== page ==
As their numbers multiply in some states, black bears are creating unusual problems in some unlikely places
SURPRISE VISITOR: A black bear peers over the railing of a deck in Minnesota, where the species' numbers have soared in recent decades. As human development spreads deeper into ursine habitat, bears and people are increasingly coming into contact--and conflict.
PATRICK CARR, black bear project leader with the New Jersey Division of Fish and Wildlife, seemed a bit frazzled. It was only mid-February and already his phone was lighting up with bear complaints, including calls from startled exurban residents who discovered that bruins had been hibernating in the crawl spaces under their homes, which, in some cases, were in areas that once provided habitat for bears. Due to heavy demand, Carr was planning an extra workshop to train local police officers in handling so-called "nuisance" bears, with an emphasis on using lethal force. "Dead bears don't breed," Carr told a writer, explaining that "an aggressive approach" is needed to protect the Garden State's sprawling human population from a booming ursine population.
Around the same time, and in sharp contrast, the Arizona Game and Fish Department was giving royal treatment to 18 black bear cubs that wandered into Phoenix last fall in a desperate search for food. One animal was rescued from the top of a palm tree with a fire truck cherry-picker. Biologist Pat O'Brien says the starving bears were fattened up at a wildlife rehabilitation center and were being moved by helicopter to mountaintop dens where they could sleep away the rest of the winter.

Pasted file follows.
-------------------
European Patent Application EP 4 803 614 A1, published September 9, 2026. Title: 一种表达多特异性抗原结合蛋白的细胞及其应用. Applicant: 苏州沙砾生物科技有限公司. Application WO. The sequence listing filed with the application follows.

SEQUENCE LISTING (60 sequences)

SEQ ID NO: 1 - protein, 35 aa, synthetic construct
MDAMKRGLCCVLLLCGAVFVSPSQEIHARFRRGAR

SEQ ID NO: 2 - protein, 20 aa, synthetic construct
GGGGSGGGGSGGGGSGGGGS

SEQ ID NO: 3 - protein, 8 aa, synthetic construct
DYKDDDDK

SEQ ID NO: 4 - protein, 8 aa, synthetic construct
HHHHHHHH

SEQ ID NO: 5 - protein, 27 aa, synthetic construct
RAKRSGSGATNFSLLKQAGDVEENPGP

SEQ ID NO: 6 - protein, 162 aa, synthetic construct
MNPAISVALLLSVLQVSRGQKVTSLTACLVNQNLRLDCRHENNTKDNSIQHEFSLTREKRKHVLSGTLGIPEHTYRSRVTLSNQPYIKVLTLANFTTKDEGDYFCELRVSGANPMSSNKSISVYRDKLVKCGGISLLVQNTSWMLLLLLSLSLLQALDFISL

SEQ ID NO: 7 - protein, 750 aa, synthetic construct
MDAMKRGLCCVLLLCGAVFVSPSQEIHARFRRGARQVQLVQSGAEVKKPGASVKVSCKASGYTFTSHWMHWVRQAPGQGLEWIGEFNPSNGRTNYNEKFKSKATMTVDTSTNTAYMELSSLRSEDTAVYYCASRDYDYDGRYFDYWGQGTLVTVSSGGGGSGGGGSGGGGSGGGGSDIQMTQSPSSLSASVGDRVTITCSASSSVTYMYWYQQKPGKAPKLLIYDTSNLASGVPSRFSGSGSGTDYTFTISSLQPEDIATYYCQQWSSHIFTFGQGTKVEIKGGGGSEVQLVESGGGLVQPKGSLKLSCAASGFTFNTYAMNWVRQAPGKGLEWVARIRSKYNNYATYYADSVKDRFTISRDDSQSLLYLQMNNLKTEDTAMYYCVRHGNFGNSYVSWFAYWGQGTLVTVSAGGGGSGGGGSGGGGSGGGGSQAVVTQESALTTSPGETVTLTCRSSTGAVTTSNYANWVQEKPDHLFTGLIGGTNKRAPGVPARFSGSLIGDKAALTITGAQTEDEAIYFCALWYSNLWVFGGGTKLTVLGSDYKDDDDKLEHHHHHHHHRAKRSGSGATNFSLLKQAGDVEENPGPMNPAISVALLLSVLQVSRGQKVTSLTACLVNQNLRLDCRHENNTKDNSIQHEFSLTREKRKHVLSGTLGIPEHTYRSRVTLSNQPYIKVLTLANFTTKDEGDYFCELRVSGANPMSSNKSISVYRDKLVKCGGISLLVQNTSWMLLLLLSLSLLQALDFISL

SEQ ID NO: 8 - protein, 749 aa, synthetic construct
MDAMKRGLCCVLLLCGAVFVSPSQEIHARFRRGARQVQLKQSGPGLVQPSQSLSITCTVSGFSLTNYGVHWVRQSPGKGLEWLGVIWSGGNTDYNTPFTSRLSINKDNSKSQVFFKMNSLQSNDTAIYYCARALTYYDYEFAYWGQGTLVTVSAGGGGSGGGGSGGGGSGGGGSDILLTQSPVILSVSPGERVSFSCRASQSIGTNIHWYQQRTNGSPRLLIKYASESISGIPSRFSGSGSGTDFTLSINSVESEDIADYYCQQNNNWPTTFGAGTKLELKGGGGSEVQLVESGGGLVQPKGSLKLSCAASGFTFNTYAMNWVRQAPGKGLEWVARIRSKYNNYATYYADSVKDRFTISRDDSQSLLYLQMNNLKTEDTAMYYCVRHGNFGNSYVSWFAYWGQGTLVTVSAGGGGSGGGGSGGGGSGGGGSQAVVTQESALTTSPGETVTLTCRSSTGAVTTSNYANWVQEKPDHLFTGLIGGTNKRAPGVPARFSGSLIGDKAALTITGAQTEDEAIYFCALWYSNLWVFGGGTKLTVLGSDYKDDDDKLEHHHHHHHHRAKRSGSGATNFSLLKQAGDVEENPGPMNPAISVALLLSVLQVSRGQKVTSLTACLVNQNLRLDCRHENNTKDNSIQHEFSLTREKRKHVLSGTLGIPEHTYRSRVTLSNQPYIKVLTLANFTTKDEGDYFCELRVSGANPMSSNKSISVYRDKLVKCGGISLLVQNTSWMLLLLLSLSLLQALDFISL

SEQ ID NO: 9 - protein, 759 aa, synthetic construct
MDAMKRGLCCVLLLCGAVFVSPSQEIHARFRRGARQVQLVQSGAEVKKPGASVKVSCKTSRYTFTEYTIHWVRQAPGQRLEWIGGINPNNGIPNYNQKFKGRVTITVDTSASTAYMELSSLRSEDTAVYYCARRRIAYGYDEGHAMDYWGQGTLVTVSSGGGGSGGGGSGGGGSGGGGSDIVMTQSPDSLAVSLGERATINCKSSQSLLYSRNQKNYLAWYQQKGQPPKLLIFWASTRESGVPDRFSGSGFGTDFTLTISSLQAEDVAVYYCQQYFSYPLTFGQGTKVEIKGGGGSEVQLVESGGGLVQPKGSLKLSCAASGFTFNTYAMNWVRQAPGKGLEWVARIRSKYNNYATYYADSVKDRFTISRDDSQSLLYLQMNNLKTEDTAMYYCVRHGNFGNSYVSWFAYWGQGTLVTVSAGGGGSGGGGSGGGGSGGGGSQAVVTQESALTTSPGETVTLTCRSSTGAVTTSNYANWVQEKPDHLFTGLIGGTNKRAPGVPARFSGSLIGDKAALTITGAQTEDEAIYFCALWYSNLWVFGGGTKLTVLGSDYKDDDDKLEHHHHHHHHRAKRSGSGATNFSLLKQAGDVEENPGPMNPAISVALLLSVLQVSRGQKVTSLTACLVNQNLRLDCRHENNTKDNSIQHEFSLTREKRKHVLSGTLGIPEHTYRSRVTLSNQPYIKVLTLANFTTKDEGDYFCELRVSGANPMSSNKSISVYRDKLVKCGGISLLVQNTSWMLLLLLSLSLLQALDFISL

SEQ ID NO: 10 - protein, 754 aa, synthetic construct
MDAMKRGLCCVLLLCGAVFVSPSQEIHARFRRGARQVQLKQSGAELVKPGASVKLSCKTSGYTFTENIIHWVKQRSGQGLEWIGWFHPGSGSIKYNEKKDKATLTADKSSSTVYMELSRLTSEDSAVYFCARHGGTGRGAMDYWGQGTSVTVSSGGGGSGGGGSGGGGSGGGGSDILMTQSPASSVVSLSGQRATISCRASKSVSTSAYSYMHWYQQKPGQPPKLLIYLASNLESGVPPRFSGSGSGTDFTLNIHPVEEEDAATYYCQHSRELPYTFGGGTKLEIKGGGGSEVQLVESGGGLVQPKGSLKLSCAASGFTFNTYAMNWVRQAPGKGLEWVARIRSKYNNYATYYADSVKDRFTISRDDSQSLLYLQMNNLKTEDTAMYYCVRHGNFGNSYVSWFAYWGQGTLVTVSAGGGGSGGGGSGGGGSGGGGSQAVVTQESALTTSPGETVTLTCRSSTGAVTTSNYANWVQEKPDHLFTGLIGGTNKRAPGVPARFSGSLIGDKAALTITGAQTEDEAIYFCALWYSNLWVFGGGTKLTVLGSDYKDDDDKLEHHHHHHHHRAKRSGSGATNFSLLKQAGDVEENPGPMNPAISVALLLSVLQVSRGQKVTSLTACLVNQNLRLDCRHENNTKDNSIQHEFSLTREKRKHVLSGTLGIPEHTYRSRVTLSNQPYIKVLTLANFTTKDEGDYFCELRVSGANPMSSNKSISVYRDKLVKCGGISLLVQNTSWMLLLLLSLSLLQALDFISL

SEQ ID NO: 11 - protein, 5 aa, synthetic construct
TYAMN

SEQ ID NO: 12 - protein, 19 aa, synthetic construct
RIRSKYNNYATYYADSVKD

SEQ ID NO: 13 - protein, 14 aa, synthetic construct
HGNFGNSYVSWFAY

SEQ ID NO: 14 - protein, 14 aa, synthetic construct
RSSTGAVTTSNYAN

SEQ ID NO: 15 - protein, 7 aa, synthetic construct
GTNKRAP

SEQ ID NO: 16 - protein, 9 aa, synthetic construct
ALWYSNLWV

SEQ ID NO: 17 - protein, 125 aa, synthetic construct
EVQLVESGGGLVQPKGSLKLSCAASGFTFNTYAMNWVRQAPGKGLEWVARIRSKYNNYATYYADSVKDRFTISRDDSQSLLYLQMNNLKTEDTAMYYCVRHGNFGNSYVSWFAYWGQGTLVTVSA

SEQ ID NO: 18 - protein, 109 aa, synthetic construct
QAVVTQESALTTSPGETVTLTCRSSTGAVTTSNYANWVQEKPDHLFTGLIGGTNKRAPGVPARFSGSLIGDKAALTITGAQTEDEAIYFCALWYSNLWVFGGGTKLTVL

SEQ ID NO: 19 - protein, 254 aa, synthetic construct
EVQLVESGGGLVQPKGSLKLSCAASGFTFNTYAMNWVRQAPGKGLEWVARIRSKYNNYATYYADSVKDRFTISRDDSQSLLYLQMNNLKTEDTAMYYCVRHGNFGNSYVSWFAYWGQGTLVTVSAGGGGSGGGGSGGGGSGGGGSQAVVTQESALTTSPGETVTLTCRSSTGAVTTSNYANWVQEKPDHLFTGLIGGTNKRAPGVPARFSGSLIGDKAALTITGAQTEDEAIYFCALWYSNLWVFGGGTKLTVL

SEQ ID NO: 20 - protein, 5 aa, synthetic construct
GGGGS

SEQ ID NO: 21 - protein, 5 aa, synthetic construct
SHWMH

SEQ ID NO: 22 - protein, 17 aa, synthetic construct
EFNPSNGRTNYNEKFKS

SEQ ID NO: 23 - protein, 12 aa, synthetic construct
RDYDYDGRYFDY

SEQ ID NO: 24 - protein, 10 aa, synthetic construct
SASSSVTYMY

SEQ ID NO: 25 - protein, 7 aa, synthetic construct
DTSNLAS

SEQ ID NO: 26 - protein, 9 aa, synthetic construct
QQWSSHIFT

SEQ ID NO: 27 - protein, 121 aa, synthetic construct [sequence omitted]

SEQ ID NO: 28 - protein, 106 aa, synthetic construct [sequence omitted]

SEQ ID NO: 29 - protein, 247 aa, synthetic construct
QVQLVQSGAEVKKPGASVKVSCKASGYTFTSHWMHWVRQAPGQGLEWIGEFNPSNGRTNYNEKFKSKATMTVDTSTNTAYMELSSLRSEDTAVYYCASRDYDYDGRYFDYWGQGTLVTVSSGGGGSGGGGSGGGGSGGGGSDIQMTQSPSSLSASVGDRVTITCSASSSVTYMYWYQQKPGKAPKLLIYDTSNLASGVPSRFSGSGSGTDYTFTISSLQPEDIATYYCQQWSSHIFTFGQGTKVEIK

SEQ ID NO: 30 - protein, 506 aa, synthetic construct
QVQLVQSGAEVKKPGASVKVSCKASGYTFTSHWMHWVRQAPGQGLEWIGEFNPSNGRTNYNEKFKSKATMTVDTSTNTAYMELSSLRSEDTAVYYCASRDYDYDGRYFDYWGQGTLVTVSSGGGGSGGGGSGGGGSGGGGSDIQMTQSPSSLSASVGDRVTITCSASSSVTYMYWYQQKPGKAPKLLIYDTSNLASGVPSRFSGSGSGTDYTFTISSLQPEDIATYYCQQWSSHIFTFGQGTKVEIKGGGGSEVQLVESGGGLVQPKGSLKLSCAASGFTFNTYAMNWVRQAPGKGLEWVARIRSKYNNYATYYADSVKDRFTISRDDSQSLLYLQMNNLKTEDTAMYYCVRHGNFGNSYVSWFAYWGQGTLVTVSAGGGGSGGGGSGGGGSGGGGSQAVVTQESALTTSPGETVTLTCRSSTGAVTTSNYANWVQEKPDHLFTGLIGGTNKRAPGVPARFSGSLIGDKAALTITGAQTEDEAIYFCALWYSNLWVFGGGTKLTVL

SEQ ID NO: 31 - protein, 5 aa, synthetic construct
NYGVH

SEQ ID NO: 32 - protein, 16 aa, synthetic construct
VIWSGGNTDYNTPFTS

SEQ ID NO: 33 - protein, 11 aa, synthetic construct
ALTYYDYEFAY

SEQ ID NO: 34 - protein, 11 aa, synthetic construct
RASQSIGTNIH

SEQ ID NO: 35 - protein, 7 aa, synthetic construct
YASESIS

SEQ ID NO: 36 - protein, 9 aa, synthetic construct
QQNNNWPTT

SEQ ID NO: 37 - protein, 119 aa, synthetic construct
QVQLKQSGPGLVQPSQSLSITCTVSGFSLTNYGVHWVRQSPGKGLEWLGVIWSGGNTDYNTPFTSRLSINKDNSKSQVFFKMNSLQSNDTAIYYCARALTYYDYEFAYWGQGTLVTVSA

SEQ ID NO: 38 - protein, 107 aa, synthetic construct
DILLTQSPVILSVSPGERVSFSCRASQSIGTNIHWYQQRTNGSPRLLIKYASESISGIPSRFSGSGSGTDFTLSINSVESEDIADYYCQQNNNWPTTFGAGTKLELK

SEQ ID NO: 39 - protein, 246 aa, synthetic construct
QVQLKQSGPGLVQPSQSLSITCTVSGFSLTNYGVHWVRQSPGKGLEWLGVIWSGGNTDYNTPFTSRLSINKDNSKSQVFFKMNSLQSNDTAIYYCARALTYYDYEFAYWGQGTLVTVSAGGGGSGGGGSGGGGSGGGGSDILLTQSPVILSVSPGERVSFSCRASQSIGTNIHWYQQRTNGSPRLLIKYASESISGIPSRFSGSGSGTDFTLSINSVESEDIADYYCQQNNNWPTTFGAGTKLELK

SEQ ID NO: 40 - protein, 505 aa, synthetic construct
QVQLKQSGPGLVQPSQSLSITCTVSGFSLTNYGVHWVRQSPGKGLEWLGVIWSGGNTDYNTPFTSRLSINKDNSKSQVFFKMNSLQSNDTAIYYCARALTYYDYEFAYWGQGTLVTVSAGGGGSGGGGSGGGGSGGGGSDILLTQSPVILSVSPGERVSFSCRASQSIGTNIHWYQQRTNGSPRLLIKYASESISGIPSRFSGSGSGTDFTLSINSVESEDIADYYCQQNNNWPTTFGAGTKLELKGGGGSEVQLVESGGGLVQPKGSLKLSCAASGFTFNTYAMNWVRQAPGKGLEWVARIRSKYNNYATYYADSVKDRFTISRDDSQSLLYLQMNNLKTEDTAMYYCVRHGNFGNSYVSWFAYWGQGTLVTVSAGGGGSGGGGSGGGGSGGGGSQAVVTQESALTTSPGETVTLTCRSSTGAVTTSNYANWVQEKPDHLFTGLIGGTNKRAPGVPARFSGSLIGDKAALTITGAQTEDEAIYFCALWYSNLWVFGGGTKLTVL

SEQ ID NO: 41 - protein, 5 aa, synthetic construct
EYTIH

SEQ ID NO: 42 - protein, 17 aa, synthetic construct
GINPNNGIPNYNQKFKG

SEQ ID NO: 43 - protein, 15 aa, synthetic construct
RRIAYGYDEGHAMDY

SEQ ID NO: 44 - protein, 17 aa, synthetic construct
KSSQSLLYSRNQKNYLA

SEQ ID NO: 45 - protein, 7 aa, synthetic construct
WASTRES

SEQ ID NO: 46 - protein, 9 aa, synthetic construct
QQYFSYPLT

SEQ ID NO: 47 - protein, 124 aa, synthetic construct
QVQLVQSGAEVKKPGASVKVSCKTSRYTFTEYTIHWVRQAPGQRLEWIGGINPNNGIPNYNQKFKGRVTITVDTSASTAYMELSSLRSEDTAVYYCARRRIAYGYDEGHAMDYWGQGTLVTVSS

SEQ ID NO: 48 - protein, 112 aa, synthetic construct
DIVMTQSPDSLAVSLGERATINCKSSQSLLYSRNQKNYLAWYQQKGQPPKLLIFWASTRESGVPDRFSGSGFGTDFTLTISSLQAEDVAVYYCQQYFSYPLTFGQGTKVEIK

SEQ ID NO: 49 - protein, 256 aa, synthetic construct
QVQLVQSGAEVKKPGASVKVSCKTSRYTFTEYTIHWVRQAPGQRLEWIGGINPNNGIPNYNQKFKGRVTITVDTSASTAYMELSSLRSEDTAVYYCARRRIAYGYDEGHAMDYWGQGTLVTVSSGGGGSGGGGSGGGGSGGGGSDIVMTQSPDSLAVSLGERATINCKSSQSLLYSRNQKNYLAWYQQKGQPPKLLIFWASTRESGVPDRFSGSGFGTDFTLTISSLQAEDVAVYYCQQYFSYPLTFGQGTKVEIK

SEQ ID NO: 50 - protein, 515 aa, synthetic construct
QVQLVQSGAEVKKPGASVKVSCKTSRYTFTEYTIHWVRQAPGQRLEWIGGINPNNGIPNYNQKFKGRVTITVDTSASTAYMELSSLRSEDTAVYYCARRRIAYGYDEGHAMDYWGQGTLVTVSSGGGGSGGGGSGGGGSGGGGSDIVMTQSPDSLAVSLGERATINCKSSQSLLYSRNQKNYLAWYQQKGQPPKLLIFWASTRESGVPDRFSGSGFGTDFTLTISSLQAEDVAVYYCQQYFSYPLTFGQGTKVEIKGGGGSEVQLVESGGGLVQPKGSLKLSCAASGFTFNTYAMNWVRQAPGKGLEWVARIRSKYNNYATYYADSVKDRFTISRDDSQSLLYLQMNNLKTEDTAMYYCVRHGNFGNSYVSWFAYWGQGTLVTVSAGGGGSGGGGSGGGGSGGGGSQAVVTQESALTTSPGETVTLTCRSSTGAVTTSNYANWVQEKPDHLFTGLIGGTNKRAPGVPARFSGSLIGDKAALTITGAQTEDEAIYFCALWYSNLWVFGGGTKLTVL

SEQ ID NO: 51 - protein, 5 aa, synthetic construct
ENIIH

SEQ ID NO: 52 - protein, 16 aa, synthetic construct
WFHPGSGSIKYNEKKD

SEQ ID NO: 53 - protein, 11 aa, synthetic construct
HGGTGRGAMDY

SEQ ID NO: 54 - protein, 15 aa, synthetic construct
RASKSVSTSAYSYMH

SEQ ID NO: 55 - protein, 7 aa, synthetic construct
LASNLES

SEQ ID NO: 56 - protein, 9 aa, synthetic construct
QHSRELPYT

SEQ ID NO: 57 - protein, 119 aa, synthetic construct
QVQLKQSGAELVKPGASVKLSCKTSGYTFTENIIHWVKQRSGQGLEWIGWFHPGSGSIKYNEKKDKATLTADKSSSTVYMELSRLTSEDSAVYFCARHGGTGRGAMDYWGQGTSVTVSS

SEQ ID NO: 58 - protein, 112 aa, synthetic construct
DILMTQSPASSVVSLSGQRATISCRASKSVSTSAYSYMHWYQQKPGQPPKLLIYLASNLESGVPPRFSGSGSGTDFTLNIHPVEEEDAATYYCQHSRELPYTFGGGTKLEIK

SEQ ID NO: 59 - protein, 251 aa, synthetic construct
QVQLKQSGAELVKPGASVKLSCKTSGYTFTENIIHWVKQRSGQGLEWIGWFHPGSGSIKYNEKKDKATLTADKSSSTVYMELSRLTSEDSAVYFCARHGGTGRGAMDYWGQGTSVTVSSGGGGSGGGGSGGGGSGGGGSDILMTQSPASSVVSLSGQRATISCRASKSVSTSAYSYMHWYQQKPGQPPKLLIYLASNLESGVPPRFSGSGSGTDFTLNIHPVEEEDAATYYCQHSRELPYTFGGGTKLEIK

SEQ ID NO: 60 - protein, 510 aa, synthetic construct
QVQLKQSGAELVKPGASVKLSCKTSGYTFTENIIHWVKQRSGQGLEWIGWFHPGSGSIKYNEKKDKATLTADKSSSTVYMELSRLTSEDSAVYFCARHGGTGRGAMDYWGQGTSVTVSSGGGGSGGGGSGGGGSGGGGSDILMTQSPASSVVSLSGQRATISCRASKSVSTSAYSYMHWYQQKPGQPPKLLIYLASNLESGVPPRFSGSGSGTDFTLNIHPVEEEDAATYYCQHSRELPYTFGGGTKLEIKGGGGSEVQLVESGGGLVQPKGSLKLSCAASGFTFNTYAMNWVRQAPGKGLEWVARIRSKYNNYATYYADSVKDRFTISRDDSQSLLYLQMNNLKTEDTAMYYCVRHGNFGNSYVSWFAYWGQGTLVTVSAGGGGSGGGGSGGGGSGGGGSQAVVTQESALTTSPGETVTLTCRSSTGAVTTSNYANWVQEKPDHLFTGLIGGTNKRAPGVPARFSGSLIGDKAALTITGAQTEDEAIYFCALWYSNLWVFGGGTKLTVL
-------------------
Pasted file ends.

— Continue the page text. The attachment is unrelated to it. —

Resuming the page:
Photo by MICHAEL CHOW (Arizona Republic, 10/5/00, USED BY PERMISSION)
OUT OF PLACE: Wildlife workers lift a 30-pound cub onto a truck in Phoenix for transport to a rehabilitation facility. Several black bear cubs wandered into the Arizona city last fall during a severe drought that dried up natural food supplies. The animals were later moved to mountaintop denning sites far from the city where they passed the winter.
Meanwhile, a U.S. magistrate in New Orleans was coming down hard on a hapless sportsman who shot a Louisiana black bear, a federally listed threatened subspecies. The judge yanked the man's hunting privileges for three years and ordered him to pay a $2,500 fine plus $9,000 restitution, and contribute $500 to the Black Bear Conservation Committee, a nonprofit group working to restore bear populations in the lower Mississippi River Valley through translocations and habitat improvement on both public and private lands.
And with lean black bears about to emerge from their dens, the town of Gatlinburg, Tennessee, was enforcing an ordinance that mandates bear-proof garbage containers for homes and restaurants along the edge of Great Smoky Mountains National Park. The rule had been debated since 1997 when the acorn crop crashed, driving scores of bears into town, but it wasn't adopted until a bear killed a woman hiker on a park trail in May 2000.
Too many bears. Bears in the wrong places. Not enough bears. The first-ever fatal attack by a black bear in a national park in the United States. What in the world is going on with Ursus americanus, the all-American bear?